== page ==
While we should always listen to the voices of survivors, bringing out Bill Clinton’s accusers functioned as more of a political weapon than a way of helping the survivors heal and seek justice. Trump appeared compassionate towards the victims in order to gain their endorsement and discredit the Clintons. If he really cared about sexual assault survivors then he would be making more of an effort to dismantle rape culture. Sexual assault survivors deserve empathy, and their pain should not be exploited for political gain. Trump may have won the support of the accusers, but he should be offering support in return. Sexual assault is not something that should only be talked about when convenient. It is something that affects the lives of countless people, and right now we are letting them down. We should be advocating for all survivors and constantly working towards a world where assault no longer occurs, rather than bringing up select cases for political gain.
There are serious allegations of the mistreatment of women aimed at both sides of this election, but neither side has made any real efforts to address them. Trump dismissed the video of his lewd conversation about women as “locker room talk” and allegations of assaulting women as “false smears.” Clinton has said little regarding both the accusations of her husband’s sexual assaults and of her threatening or intimidating these women to silence them.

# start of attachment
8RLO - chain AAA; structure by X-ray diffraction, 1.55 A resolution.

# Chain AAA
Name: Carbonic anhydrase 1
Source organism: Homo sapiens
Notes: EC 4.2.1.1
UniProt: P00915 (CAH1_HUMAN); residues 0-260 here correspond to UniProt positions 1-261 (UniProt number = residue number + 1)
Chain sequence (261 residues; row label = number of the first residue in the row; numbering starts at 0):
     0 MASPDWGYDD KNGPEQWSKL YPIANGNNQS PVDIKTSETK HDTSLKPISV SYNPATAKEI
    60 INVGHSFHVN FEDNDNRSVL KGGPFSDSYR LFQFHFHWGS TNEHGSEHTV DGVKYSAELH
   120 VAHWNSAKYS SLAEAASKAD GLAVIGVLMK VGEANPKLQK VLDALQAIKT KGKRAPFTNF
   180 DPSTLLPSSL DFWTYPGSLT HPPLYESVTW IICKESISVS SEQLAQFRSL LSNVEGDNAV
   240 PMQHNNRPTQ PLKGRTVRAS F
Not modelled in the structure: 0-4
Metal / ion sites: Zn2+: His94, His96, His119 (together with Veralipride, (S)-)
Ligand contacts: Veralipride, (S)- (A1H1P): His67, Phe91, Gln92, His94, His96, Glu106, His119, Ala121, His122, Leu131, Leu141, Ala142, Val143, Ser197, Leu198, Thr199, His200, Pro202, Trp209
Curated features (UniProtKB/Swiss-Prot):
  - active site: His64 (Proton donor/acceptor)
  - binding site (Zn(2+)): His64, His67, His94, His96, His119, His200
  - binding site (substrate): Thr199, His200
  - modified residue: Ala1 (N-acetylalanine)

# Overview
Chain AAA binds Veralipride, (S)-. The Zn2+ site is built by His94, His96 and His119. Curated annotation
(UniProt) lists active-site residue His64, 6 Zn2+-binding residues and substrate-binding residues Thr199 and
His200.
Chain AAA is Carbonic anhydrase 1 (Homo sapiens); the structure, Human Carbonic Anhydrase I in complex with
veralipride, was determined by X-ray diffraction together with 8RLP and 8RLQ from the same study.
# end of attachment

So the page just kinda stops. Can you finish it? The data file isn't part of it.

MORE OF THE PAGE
While these accusations have yet to be verified, the public should err on the side of the alleged survivors, as statistically false reports are very rare. It is understandable to want to stick up for the candidate you support, but it is most important to support the survivors in this situation, as they are the ones who have truly felt pain. If the accusations are true, then each candidate should admit their respective wrongdoings and apologize. When those who run our country will not unconditionally demand the fair treatment of all women, it sends the message that no one else has to either: that is not the kind of country we should be building.